The point I’m making here is that the internet rejects the traditionally formalised structures and boundaries we artificially created around things like “the media” and “business” and “politics”. To borrow David Weinberger’s idea, the internet makes all of these traditionally siloed areas of life miscellaneous.

To push that idea a bit further, the interent removes these areas of life of their identity until we chose to invoke those identities in what ever form suits us best – not media publishers, not politicians, not business leaders, us.

So with this logic, the news media is no more. Or at least is no more different than citizen journalism, blog content, Flickr content etc. Charlie discusses the importance of these new social media tools, but still privileges ‘real’ journalism as a separate part of this new media ecology. In my mind the internet rejects any and all hierarchy and distinctions between citizen journalism and professional journalism.

Anyway, I’m getting abstract and I don’t think this represents any faults with Charlie’s arguments. Charlie himself tells us early in the intro that “I do not pretend to be objective … So I’m afraid that it is back to the journalist this time to understand what is happening to our news media.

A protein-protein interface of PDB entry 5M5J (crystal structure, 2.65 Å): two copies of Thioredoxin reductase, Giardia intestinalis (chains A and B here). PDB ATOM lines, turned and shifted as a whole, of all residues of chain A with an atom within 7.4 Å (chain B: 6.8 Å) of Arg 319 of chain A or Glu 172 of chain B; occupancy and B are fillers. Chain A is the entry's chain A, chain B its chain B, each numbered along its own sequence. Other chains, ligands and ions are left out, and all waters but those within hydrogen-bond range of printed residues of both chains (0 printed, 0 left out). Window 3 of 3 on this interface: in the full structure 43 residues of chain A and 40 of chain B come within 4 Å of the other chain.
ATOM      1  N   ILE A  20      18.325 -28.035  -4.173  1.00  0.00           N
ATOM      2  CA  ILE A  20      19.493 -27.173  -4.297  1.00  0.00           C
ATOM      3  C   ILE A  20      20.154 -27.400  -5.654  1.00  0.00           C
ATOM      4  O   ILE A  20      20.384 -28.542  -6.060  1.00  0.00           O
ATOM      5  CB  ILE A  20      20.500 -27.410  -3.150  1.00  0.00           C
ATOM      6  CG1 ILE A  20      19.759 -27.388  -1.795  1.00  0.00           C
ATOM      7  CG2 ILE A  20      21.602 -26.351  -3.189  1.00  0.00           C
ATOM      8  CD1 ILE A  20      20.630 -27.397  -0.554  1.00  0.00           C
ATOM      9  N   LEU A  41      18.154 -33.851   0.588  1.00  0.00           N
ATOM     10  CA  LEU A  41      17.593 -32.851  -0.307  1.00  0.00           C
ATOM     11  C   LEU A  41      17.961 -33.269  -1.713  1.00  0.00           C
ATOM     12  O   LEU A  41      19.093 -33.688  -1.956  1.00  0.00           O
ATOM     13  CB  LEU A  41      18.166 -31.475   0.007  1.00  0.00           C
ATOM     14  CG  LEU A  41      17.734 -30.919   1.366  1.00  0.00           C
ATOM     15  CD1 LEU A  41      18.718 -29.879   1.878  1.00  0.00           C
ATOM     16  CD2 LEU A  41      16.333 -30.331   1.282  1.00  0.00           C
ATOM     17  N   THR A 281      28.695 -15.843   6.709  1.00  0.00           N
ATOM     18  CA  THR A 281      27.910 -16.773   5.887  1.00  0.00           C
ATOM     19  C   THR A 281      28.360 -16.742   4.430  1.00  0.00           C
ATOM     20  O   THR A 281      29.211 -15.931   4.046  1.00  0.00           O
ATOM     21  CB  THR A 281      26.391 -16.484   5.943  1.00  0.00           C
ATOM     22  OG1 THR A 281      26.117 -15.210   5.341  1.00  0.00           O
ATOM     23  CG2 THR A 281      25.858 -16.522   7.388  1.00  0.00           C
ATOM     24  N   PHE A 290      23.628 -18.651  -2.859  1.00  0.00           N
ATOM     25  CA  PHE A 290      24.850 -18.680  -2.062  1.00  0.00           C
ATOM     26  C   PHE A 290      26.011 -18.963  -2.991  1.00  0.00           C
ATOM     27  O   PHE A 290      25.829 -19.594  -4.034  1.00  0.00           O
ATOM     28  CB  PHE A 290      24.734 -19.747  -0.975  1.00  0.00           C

Supermedia is a book about what is happening to contemporary journalism, written by a journalist, from a journalist’s perspective. That’s not a problem – that’s the framework through which Charlie is interpreting the miscellaneous landscape of the internet.

One final thought on this is where PR or the professional communications industry sits in this view. I bet that for every 10 citizen journalists or bloggers there is a PR person trying to work out how to influence what that blogger blogs about.

This clearly presents challenges and opportunities to the growing ethics and efficacy of the news media. Maybe this issue is covered off later in the book but I’d love Charlie’s take on the subject.

Technorati tags: Charlie Beckett, Supermedia, Polis, London School of Economics